Table of Contents

Ch. 1 Plot and Point of View in the Iliad 1
Ch. 2 Book 1: The "Beginning" of the Iliad 33
Ch. 3 Books 2-8: Helen and Glory 59
Ch. 4 Book 9: The Desires of Achilleus 115
Ch. 5 Books 10-17: Need and Desire 135
Ch. 6 Books 18-24: Plot and Subplot Converge 163
Conclusion 211
Bibliography 217
Index 231
Read More Show Less

Customer Reviews

Average Rating 5
( 1 )
Rating Distribution

5 Star

(1)

4 Star

(0)

3 Star

(0)

2 Star

(0)

1 Star

(0)

Your Rating:

Your Name: Create a Pen Name or

Barnes & Noble.com Review Rules

Our reader reviews allow you to share your comments on titles you liked, or didn't, with others. By submitting an online review, you are representing to Barnes & Noble.com that all information contained in your review is original and accurate in all respects, and that the submission of such content by you and the posting of such content by Barnes & Noble.com does not and will not violate the rights of any third party. Please follow the rules below to help ensure that your review can be posted.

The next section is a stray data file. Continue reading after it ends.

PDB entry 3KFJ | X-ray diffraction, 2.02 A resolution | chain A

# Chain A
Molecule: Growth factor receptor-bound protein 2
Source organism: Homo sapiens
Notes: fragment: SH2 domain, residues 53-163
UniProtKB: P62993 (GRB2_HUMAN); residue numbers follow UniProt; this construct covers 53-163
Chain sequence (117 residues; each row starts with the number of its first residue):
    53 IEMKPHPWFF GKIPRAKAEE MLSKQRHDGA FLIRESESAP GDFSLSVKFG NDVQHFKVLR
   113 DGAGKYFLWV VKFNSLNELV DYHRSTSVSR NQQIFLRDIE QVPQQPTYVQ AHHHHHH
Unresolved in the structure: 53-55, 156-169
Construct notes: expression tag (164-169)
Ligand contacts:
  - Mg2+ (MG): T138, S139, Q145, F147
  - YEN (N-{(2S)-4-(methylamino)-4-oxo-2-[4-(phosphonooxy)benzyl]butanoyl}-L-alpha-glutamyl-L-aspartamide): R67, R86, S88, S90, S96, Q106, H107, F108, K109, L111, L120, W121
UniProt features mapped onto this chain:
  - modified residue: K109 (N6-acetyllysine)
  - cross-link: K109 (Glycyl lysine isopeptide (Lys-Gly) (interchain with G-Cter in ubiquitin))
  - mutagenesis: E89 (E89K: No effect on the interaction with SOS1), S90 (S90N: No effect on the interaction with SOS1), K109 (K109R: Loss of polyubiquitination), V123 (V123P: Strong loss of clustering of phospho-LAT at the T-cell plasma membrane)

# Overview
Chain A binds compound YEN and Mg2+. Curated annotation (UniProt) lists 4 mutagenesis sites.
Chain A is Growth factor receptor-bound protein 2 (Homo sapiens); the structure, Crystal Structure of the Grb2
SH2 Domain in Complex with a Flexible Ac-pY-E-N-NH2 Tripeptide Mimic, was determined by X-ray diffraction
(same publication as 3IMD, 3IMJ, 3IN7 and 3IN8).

Reviews by Our Customers Under the Age of 13

We highly value and respect everyone's opinion concerning the titles we offer. However, we cannot allow persons under the age of 13 to have accounts at BN.com or to post customer reviews. Please see our Terms of Use for more details.

What to exclude from your review:

Please do not write about reviews, commentary, or information posted on the product page. If you see any errors in the information on the product page, please send us an email.

Reviews should not contain any of the following:

  • - HTML tags, profanity, obscenities, vulgarities, or comments that defame anyone
  • - Time-sensitive information such as tour dates, signings, lectures, etc.
  • - Single-word reviews. Other people will read your review to discover why you liked or didn't like the title. Be descriptive.